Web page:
Breaking down the tantra brand

There is something interesting about the term tantra. It’s very unclear where does this word come from and what does it even mean. Most of the descriptions of it on the web are saying that it is a spiritual practice designed to change the quality of one’s sex life and relationships, help to unleash the potential of their sexual energy and to discover the secrets of spiritual sex. This sounds rather mystical. To clear things up I contacted Suvadeep Das, a friend and an Indian musician and performance artist living in Pispala, Finland. Suva recommended for me an article written by another Indian writer, Niraj Kumar. Reading Niraj’s conception awakened a bunch of new questions so I traveled to Pispala to discuss with Suva about the meaning of tantra which seemed to indeed encapsulate a whole lot larger understanding than just sexual liberation.


When reading Niraj’s article I first got a profound explanation of the roots of the word tantra in Sanskrit. “By invoking various meanings, tantra signifies different things in different contexts”, Niraj states but he also indicates that the simplest meaning of it would be weaving. Suva prefers Niraj’s approach. Niraj also writes that tantra is to weave a structure populated with humans, institutions, sound, phenomena, symbols and gestures. Suva tells me that tantra is weaving the body and the mind. Weaving all these aspects together is explained as connecting different points in a multi-layered universe relying to the understanding that everything in the universe establishes interrelations with everything else.


What is interesting is that tantra also means liberation, liberation through human body. Niraj points out that inside the term and its various meanings there is a paragraph. Tantra is at the same time highlighting the perpetuity of a normative structure but in it’s second sense it stands for human propensity for liberating from the samsara which is, this on going cycle of earthly structures. Therefore in Niraj’s words : “Tantra simultaneously signifies the emergence of the structure and the way to destruction of every possible structure”. The liberation apparently is connected to the idea of Nirvana. The thing that exists in different philosophical treatises with different names but the meaning of it is pretty much the same. It is where there are no more structures or any kind of movement at all.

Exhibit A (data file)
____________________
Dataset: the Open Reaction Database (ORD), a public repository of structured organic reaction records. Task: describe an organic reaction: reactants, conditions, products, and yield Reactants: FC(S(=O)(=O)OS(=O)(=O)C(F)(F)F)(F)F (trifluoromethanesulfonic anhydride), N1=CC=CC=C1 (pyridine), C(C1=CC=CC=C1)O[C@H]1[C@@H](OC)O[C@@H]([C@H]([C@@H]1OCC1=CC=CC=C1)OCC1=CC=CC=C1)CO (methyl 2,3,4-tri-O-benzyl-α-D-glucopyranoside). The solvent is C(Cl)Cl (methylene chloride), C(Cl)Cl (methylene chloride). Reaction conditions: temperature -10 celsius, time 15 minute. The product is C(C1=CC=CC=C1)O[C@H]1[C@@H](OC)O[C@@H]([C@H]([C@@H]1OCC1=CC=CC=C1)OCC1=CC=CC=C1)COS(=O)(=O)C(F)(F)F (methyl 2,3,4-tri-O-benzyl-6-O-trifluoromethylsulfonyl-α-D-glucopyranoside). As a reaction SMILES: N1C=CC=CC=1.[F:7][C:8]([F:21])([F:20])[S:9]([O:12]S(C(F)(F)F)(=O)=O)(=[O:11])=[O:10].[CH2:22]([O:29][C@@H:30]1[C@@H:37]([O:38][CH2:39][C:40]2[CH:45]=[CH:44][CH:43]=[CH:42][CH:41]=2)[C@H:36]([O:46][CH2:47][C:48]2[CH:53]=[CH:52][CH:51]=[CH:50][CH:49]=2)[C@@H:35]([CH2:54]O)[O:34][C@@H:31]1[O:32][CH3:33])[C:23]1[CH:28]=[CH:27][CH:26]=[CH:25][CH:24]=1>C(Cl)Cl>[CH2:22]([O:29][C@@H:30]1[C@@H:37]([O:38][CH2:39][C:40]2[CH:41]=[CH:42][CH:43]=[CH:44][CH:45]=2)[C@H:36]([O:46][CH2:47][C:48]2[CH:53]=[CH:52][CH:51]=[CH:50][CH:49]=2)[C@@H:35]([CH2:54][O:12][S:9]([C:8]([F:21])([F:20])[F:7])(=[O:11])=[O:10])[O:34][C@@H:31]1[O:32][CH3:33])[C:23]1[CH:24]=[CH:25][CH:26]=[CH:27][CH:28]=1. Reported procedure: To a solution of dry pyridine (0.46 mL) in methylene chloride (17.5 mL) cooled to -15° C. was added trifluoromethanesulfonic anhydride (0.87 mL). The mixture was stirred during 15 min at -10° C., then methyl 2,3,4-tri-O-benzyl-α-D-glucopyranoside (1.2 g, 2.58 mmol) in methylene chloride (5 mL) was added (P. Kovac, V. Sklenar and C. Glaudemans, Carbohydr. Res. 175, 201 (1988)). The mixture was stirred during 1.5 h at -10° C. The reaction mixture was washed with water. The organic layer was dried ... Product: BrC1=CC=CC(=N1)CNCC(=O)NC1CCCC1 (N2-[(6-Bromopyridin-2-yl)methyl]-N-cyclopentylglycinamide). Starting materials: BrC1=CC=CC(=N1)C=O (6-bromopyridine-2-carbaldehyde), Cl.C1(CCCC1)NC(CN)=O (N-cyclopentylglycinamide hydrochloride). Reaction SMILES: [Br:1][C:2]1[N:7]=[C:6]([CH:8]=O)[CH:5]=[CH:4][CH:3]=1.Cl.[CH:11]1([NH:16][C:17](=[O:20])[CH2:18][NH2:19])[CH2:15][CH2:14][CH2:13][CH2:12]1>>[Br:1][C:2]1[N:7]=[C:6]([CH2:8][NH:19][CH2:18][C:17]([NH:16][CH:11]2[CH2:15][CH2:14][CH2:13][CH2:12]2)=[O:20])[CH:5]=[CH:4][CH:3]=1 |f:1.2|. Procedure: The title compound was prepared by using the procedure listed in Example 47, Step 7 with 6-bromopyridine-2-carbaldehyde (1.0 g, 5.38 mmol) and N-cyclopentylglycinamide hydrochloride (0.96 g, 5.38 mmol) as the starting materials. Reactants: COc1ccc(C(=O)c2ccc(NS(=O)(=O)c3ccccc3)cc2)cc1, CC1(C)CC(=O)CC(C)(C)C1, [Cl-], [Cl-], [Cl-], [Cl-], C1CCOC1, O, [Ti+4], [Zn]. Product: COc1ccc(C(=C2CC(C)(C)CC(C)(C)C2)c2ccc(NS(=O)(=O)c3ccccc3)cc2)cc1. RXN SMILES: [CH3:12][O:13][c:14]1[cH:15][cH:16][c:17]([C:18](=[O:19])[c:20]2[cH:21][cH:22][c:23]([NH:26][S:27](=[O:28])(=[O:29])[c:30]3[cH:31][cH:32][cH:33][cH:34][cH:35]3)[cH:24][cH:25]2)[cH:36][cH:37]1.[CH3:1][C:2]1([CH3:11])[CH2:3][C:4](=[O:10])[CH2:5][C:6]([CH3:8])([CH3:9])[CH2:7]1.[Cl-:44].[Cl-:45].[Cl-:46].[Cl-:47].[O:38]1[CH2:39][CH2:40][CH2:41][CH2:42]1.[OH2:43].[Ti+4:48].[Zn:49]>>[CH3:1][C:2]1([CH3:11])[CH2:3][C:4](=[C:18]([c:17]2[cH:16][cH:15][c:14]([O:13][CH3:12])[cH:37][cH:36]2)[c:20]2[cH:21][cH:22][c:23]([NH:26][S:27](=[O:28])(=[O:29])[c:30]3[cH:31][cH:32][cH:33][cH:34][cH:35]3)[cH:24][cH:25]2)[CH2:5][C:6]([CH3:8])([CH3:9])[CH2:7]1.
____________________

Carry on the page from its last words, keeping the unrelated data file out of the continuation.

Getting basic understanding of the term makes me want to know how is this understanding put into practice, because I suppose that in India this particular meaning of the word tantra might have a great effect in the way people live their lives and it could be one of the main differences comparing to the perceptions of the universe and the whole existence that are prevailing here in the so called Western world.


“There is a word for the one who practices tantra on a very very deep level, just like the shamans, they are known as tantric. The another phase in tantricism which is called aghora is the left side of tantra and it has its own specific ways. In the tantric practice what they do isn’t like magic tricks, it’s years and years of practice. Just like how the shamans do with their drum circles or like they call it the drum journey.”


According to Suva the aghoris, shamans and tantrics are completely their own chapter and what they do has nothing to do with the activities of mundane people. He also underlines that getting into that sort of practice honestly requires huge sacrifices and most often it means complete retirement from the society.


“For me as a mundane person it’s very difficult to really get into this aspect because I’m not a tantric. But I know the word and what it means and how do I have to handle it in the daily practice. Tantra as a whole is like weaving so for me yoga and tantra are all about the way of life like how I deal with my situation. You are weaving a thing and doesn’t matter whether you are making a garment or a carpet or whatever but it needs your time and interest. The important thing is that you’re into it and you’re involved in it. For example if I’m cooking the food there is a whole process of cooking, the cleaning, the cutting, using the proper spices, using the time and the space, everything counts. It doesn’t come in just one, okay you got the vegetable, put in on a plate and it’s all done. There’s this very interesting way to understand; it’s not a fast food thing.”